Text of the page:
Having fought against so many excuses, unnecessary stress and fatigue, the shift sat uncomfortably with some students. It’s shown that the accessibility of online classes before the pandemic was not a utopian dream – it was a choice to not implement them.
Virtual Freshers’ Week
The pandemic has also highlighted what used to work well for disabled students; routine and face-to-face contact. “Structure was vital in keeping my mental health stable. When lockdown happened, I felt very lost and unable to access my usual support for BPD,” said the postgrad student.
For this student, regular 1-1 contact with a mental health tutor and crisis team were hugely beneficial. But having meetings over the phone proved difficult; “I was back home with my family, who worked full time, so I lacked privacy.” As a result, this student discontinued counselling, and to no surprise – social interaction is vital to our physical and mental wellbeing.
So, what happens when the most sociable time of a student’s life moves entirely online? Outrage. Students are incredibly sceptical of how virtual gatherings or “social bubbles” of 8 students from the same course can replicate the camaraderie of Freshers’ Week.
“A major part of the university experience is meeting new people, and if the university decides who we can interact with before we even join, this will be near impossible,” says Georgia Edwards, a prospective Cambridge student.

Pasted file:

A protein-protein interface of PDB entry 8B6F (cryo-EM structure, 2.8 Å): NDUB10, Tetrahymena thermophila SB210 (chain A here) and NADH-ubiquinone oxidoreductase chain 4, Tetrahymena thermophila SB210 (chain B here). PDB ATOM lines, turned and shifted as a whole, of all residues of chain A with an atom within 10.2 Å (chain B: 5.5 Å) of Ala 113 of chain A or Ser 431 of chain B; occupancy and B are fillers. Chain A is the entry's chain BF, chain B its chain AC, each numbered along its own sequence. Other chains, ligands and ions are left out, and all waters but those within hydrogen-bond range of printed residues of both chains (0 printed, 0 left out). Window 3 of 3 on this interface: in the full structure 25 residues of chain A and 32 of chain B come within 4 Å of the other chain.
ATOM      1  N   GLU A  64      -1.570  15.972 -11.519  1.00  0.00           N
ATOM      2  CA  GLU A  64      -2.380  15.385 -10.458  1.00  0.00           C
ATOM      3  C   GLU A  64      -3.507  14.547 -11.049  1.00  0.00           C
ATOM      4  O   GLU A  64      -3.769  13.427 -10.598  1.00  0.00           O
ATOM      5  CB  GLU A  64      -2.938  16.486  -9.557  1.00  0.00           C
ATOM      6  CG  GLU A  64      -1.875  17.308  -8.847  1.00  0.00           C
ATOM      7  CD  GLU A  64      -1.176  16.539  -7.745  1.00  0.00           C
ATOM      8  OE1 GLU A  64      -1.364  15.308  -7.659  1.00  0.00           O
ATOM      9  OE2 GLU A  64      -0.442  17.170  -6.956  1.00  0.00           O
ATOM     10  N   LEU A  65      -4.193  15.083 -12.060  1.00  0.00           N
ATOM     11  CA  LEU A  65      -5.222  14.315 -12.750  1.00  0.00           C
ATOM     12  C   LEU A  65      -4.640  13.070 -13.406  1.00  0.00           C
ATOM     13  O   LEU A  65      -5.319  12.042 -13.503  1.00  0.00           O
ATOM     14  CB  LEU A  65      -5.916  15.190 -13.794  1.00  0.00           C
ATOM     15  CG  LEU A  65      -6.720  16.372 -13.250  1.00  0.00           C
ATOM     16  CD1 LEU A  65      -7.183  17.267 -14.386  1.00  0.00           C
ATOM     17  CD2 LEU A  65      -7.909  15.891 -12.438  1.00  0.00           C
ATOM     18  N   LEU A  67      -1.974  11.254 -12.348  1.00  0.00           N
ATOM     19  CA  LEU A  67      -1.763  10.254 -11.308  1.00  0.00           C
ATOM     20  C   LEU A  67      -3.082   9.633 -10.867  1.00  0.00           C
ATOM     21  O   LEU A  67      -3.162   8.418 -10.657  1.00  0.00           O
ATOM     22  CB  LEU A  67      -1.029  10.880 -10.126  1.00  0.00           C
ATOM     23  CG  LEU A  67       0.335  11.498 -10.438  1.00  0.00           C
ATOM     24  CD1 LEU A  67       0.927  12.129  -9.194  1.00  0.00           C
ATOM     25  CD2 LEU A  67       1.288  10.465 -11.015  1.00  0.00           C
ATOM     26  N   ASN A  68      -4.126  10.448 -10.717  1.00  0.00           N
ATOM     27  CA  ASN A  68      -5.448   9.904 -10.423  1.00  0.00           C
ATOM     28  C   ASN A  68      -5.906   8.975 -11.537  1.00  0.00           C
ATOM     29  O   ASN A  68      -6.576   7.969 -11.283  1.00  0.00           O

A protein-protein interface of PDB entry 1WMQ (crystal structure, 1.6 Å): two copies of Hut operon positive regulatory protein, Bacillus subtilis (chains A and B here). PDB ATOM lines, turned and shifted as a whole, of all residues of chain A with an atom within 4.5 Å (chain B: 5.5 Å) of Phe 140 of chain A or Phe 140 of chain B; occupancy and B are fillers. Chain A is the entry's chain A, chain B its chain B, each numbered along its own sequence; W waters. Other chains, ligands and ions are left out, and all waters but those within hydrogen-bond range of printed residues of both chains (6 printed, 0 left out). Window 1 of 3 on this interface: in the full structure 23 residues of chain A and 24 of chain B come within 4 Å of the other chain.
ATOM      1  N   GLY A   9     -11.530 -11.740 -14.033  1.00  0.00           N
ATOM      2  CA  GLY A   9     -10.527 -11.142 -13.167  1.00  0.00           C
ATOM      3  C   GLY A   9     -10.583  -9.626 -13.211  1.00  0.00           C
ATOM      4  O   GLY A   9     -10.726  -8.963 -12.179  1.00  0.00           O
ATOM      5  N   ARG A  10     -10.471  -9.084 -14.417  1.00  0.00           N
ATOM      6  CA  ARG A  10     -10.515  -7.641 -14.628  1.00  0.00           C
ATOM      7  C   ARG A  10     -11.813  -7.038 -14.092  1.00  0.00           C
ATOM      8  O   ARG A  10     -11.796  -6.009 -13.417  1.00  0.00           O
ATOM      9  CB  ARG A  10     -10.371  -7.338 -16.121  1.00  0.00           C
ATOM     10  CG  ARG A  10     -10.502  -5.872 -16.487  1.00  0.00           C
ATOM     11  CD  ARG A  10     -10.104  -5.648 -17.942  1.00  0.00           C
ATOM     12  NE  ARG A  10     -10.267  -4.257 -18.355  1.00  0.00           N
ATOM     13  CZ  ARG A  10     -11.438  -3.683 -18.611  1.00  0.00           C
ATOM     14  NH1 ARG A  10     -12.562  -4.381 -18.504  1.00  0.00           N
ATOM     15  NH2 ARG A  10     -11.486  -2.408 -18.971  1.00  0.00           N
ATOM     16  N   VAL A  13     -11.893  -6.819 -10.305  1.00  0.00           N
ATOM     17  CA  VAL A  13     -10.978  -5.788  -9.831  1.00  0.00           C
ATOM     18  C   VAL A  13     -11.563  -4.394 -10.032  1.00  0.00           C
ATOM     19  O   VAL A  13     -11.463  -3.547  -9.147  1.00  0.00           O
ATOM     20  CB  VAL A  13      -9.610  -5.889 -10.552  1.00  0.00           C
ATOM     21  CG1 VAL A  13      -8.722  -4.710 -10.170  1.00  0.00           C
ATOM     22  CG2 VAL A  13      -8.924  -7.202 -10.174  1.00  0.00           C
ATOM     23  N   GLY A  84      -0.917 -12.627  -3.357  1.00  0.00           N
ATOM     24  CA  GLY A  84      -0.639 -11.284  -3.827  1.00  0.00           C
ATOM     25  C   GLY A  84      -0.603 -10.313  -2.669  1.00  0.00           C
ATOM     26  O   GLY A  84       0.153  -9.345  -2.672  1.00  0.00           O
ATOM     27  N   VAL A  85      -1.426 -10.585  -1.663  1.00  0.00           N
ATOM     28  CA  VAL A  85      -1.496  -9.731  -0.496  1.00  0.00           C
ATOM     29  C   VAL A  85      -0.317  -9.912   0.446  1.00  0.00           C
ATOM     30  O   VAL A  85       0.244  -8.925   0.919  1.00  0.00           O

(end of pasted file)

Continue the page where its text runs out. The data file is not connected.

But as more disabled students start university every year, with a 2.5% increase in the number of students enrolling this year at Oxford, this becomes troubling. There’s a significant amount of community support to be had when underrepresented groups come together. For this to be restricted and replaced with eight individuals that may not gel together, sparks concern.
Starting university is hard enough; there are fears that a Virtual Freshers’ Week will increase rates of loneliness, social anxiety and depression – not just for disabled students, but for everyone. We can only hope that come September; universities’ new-found flexibility will find ways to alleviate this.
More to be done
So, has the pandemic improved access for disabled students? There isn’t a clear-cut answer. Although the shift to flexible, remote learning has undoubtedly helped, it was a little too late. We can’t blame disabled students for not shaking off the feeling that it wasn’t for their best interest – the loop-holes have proven this.
Instead, we must continue to amplify their voices. If there’s anything the pandemic has highlighted, is that ableism continues to influence academic decisions. When life returns to ‘normal’, an improved remote learning should stick around – for the sole purpose that disabled students will benefit from it.